The sweet taste of a Delhi summer

 New types of Kulfi on display at the Kuremal Kulfi Shop at Bengali Market

New types of Kulfi on display at the Kuremal Kulfi Shop at Bengali Market | Photo Credit: Moorthy. R. V

Kulfis are one of the best things about summer. And there is nothing quite like fruit kulfis, flavored with pomegranate, jamun and faalsa, or fruits such as mangoes and oranges frozen with kulfis.

If you have been to Kucha Patiram in Old Delhi, you would have tasted Kuremal Mohan Lal’s delicious kulfis. The shop is 115 years old, and the glorious tradition of fruit-filled kulfis is being carried on by the younger generations.

Kuremal has opened a branch in Bengali Market, where you get kulfi flavoured with all kinds of berries. Another branch of the family — Kuremal (Mahavir Prasad) Kulfiwale — in Preet Vihar is also known for its fruit kulfis. Their mango stuffed kulfi is an all-time favourite, says one of the owners.

Kulfis are to Delhi what chenna poda is to Odisha or sandesh to Bengal. One of the most popular kulfi shops of all time was Roshan di kulfi in Karol Bagh. And earlier still, there were travelling kulfiwallahs. Delhi’s old-timers recall how the sweet — essentially made of thickened milk and sugar — was served on sal leaves. Kulfiwallahs walked down the streets of Delhi, carrying the dessert in an earthen matka, its hollow bottom lined with salted ice to keep the temperature down. There was even a time when it was served in empty cigarette tins with a stick stuck in at the top.

But kulfis, often served with falooda, have morphed over the years. Now almost every sweet shop or restaurant lists them on the menu. Kaleva in Gole Market has various kinds, including those frozen in fruits. For instance, they take a mango, deseed it, stuff it with kulfi and freeze it. When you cut the fruit, the pieces come out with creamy and ice-cold kulfi nestled within. Moet’s in Defence Colony is known for its classic kesar-pista kulfi. There was a time when it served its kulfis from a shack outside the restaurant. Moet’s also has a sugar-free kulfi. In most places these frozen treats generally cost anything between Rs 140 and Rs 170.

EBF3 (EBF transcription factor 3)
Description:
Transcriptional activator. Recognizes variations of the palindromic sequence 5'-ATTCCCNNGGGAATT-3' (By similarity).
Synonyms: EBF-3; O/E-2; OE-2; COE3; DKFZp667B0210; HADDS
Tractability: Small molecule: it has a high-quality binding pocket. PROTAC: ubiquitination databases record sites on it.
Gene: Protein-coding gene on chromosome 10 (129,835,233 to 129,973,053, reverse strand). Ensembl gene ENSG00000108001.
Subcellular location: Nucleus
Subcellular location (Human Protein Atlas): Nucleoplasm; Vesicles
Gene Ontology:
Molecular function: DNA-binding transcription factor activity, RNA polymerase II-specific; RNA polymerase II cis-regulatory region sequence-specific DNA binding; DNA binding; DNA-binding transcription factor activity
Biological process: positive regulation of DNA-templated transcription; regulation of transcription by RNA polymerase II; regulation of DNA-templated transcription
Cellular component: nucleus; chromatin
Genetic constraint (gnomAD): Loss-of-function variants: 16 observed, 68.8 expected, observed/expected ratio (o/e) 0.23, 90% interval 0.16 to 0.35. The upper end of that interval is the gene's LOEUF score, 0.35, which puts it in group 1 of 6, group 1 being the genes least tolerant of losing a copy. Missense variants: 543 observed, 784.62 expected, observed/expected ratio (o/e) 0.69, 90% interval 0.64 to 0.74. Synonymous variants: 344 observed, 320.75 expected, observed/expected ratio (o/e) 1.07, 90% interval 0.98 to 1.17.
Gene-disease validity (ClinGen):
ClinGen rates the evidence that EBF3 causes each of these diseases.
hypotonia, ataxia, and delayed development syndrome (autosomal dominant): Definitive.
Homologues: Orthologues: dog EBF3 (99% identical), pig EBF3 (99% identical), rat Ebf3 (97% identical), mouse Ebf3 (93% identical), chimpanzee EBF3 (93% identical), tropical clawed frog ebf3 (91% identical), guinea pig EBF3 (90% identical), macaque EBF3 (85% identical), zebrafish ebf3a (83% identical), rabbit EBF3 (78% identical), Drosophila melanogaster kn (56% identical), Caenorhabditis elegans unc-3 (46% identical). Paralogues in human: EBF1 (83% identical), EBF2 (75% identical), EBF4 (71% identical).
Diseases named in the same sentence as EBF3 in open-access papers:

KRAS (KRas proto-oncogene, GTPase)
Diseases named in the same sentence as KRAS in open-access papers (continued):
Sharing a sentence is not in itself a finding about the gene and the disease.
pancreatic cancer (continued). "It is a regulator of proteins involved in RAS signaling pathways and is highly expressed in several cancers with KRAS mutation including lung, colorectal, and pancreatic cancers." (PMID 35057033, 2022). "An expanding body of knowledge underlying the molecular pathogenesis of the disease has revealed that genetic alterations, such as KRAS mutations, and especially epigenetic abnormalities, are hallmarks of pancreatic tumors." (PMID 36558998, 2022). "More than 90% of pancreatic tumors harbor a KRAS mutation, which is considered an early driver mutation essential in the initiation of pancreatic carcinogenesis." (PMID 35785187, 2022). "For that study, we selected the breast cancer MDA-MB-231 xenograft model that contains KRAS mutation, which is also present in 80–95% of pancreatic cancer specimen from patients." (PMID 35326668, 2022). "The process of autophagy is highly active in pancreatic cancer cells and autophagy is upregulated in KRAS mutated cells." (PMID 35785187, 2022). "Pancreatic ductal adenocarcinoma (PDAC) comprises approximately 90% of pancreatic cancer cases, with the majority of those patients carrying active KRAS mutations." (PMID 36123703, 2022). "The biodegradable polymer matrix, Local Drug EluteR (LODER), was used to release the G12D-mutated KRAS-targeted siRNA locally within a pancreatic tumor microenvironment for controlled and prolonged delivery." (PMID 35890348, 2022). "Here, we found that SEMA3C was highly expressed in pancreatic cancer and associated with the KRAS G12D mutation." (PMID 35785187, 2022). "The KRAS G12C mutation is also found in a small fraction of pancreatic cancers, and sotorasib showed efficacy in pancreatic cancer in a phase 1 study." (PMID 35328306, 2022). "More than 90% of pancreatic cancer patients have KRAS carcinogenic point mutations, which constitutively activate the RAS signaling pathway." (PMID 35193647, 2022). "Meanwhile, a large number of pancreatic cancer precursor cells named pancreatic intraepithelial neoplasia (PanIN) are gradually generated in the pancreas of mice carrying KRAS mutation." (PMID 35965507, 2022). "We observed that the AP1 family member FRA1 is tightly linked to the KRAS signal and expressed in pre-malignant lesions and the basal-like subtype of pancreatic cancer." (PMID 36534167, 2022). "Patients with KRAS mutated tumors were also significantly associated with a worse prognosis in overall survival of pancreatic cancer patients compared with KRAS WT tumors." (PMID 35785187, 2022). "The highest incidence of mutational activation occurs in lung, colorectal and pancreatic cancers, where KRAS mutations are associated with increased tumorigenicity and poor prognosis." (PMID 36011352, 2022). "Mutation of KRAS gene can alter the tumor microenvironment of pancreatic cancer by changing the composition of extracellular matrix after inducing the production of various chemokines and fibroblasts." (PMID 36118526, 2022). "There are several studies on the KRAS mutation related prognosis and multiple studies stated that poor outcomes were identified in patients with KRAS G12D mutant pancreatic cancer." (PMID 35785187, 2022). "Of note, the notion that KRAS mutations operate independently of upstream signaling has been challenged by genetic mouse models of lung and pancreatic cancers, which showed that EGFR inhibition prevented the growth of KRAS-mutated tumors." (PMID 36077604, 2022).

Delightful dessert at Kuremal Mohan Lal Kulfi Wale at Chawri Bazaar

Delightful dessert at Kuremal Mohan Lal Kulfi Wale at Chawri Bazaar | Photo Credit: V.V. Krishnan

One hot day earlier this week, I tried three of Kuremal’s kulfis – flavoured with jamun, mango and faalsarespectively. I loved them for three main reasons. One, they were a delightfully cool sweet to have on a hot day. Two, the fruit added zing and tang to the dessert, ensuring that it was not sugary sweet. The mango one, for instance, had the heady but somewhat tart flavours of the fruit. And three, they looked spectacular – sunlight yellow, lilac (faalsa lends an incredible colour to sherbets and desserts) and the lavender  of jamun.

Kulfi menus are expanding with a vigour ad creativity in taste and colour. Also on the Bengali Market Kuremal’s list are pudina masala kulfi and fruit cream kulfi.

Bring out all the flavours -- and let’s chill.

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Printable version | Sep 9, 2022 4:59:28 pm |